The first story I wrote for Wareable was about smart clothing, and with all the exciting developments in the wearable industry right now, smart clothing remains the development I'm most excited about.
The problem is, smart clothing for the masses hasn't happened. Granted, we're only six months into the year, but if you look back at the future gazing reports, 2016 was supposed to be the year that smart clothing was to take off, and it hasn't. I still can't walk into a shop on the high street or add them into my online basket with the same ease I can with regular clothes and that's really disappointing.
Read this: The benefits of smart clothing
We're still waiting for the OMSignal OMBra sports bra, Hexoskin's Smart clothing range and the Lumo Run running shorts among others to be unleashed. But even then, these still feel like examples of connected kit for niche uses. I'm talking about the gear that everyone can wear.
So what's going on? We posed the same question about smart clothing last year, and it looks like we're being faced with some of the same issues. Price, killer features and having something you can throw into the wash without having to remember to clip out the sensor box.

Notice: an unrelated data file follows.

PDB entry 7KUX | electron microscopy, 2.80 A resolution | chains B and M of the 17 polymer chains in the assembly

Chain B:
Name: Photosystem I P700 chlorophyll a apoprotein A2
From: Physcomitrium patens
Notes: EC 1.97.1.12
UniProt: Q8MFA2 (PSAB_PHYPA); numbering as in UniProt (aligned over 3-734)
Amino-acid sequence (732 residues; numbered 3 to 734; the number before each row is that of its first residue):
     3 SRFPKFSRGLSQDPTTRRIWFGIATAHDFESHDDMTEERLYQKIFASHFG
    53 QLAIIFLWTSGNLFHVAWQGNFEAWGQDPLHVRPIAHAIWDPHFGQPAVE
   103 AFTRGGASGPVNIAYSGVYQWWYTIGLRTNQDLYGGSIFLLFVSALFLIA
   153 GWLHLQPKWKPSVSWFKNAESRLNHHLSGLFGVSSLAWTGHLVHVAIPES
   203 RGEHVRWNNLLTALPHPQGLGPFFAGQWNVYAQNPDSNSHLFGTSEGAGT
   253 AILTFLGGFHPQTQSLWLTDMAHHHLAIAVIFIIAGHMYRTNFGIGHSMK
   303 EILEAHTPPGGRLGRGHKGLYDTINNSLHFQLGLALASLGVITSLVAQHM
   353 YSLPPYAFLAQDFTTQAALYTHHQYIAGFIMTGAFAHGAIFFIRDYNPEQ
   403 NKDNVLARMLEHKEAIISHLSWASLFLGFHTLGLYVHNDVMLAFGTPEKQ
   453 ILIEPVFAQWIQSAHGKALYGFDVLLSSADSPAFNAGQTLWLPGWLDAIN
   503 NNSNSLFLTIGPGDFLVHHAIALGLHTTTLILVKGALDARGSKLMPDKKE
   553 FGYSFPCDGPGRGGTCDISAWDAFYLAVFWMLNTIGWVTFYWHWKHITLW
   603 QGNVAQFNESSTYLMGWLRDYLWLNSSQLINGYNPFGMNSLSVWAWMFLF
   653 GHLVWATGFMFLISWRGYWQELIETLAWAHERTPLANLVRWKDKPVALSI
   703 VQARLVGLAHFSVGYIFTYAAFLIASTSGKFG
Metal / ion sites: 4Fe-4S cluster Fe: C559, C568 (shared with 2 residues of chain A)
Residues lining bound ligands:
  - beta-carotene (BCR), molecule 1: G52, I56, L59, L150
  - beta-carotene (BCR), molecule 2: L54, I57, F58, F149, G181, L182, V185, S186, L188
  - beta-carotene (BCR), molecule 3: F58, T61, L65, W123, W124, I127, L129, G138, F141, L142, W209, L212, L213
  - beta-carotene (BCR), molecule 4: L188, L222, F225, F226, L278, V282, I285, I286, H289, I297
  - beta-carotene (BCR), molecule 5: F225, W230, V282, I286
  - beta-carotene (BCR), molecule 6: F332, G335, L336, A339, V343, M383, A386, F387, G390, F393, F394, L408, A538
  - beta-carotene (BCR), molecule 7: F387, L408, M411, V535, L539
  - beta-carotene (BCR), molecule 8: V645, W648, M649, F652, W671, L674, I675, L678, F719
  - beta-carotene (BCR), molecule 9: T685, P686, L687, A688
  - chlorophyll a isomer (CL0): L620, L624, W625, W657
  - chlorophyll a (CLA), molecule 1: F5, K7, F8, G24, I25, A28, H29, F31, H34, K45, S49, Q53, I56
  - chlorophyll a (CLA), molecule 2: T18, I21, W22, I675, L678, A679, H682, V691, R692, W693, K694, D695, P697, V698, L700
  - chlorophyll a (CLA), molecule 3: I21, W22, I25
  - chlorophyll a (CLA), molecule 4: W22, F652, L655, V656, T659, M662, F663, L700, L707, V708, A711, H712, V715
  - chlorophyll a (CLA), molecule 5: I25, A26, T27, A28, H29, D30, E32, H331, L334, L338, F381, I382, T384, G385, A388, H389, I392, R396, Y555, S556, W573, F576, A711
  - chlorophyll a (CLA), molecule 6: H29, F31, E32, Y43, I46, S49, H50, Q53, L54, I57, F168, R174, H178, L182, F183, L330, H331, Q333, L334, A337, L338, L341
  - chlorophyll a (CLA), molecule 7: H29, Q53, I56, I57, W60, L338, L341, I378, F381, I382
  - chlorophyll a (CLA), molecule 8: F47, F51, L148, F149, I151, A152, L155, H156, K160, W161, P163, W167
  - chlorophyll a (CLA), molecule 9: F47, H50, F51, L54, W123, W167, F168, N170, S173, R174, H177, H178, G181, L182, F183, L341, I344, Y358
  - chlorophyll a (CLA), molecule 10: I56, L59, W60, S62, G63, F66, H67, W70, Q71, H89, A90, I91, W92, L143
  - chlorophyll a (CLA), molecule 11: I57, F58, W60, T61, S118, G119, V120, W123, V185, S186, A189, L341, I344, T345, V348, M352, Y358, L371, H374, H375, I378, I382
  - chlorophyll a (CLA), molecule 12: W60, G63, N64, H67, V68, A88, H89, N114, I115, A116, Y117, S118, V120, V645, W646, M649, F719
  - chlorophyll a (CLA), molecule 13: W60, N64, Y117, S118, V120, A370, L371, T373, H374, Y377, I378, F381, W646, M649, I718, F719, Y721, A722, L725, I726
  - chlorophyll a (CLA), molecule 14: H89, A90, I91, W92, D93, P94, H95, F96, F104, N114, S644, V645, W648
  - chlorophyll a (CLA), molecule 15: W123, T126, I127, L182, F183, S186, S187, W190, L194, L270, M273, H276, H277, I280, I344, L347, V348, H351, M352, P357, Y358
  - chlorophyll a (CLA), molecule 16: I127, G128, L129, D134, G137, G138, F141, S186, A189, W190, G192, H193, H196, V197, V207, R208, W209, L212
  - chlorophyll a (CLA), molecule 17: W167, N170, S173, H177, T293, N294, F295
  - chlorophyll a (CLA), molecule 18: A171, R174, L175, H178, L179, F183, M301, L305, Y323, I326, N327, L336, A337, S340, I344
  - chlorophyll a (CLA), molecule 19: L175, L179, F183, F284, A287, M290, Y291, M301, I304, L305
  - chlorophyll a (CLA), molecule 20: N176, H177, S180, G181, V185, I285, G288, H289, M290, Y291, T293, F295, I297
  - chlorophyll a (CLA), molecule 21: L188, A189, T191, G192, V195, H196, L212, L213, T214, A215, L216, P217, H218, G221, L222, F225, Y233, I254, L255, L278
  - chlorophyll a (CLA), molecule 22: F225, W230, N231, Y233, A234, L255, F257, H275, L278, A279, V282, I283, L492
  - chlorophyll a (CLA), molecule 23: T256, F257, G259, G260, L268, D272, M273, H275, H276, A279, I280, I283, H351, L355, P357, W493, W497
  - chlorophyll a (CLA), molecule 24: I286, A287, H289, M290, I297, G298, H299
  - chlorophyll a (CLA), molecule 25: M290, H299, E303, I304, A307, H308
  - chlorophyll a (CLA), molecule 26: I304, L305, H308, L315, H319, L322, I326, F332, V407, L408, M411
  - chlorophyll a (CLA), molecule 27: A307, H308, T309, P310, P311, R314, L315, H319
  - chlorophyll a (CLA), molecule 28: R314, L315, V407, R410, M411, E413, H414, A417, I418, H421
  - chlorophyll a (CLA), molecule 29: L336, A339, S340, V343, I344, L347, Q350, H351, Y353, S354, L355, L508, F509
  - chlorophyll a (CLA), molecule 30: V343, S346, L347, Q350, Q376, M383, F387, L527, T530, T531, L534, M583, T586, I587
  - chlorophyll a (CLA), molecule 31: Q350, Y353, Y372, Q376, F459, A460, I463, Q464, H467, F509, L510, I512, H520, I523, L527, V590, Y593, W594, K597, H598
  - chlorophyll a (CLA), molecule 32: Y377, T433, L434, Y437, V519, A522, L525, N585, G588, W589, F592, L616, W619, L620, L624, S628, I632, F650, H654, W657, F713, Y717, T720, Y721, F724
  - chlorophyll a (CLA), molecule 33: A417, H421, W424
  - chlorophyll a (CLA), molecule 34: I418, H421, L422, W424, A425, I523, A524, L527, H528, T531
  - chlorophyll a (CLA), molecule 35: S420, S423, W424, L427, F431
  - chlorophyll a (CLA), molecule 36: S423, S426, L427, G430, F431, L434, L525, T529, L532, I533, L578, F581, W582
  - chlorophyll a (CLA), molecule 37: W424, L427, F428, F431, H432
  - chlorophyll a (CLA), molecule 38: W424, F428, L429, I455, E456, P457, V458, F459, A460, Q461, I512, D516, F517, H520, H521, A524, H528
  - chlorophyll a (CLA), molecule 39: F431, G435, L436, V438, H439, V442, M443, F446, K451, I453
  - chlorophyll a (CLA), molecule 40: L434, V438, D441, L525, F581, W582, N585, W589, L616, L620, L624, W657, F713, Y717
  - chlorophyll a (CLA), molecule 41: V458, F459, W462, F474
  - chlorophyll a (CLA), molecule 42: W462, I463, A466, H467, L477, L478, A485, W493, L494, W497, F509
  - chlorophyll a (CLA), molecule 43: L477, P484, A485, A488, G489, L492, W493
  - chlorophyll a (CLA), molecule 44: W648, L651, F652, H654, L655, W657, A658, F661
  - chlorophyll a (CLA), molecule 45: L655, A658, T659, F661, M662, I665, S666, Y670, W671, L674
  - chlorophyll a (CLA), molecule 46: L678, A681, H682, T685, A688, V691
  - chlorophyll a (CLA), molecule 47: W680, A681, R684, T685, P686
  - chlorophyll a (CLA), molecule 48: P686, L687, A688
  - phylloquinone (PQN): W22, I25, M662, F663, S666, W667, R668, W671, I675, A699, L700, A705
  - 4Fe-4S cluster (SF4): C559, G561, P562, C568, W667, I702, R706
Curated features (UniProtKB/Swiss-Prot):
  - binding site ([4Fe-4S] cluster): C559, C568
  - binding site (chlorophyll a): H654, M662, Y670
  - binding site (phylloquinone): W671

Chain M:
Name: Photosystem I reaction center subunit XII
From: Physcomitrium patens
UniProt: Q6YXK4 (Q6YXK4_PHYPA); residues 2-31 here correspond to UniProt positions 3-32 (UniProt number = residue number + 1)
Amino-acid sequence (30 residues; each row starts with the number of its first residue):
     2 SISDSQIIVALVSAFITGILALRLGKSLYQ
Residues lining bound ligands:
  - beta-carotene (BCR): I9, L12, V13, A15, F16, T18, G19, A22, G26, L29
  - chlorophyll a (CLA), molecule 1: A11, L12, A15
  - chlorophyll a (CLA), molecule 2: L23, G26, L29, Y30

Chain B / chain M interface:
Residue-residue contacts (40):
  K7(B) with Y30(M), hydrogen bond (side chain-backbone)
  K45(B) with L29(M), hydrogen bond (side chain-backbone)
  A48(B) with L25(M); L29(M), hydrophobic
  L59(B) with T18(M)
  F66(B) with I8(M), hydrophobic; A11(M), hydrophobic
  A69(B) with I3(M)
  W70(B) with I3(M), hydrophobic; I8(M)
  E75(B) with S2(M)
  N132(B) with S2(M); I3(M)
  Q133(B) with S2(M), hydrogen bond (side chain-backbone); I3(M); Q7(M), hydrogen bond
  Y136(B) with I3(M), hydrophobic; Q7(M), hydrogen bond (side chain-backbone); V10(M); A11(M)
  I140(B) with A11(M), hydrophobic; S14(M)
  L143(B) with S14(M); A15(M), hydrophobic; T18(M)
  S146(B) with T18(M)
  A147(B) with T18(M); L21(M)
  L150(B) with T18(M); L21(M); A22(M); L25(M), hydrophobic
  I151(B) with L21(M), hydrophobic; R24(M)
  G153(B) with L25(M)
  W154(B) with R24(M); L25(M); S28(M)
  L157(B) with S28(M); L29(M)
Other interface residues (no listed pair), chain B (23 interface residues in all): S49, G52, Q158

I'm also getting that sense that it's actually a lot more difficult to make great smart clothing despite companies like Jabil making strides to create reference designs that are supposed to make manufacturing smart clothing for the masses easier.
All of the above are clearly contributing to the hold up, but I think there's a bigger issue at hand. That's the one piece of smart clothing that the world will see, and say, 'I need that in my life'.
That 'wow product' could be Google and Levi's Project Jacquard. A connected denim jacket that will let urban cyclists interact with their phone hands free from their jacket sleeve. It might not be as sensor packed as a tight-fitting shirt that monitors breathing rate, but with two big names like Google and Levi involved, it could be just what's needed for people to take more notice of smart clothing and its potential for everyday life.
I mean no disrespect to the startups that have so far dominated the industry. They are doing great things, but once the big boys like Google or Under Armour come to play, things will inevitably change.
The bad news is that nobody will be wearing Jacquard until 2017, so we will have to hold out for another year delaying smart clothing's ascendence into the mainstream once again. Until then, I'm going to have to make do with my dumb clothes, which I can live with. For now.
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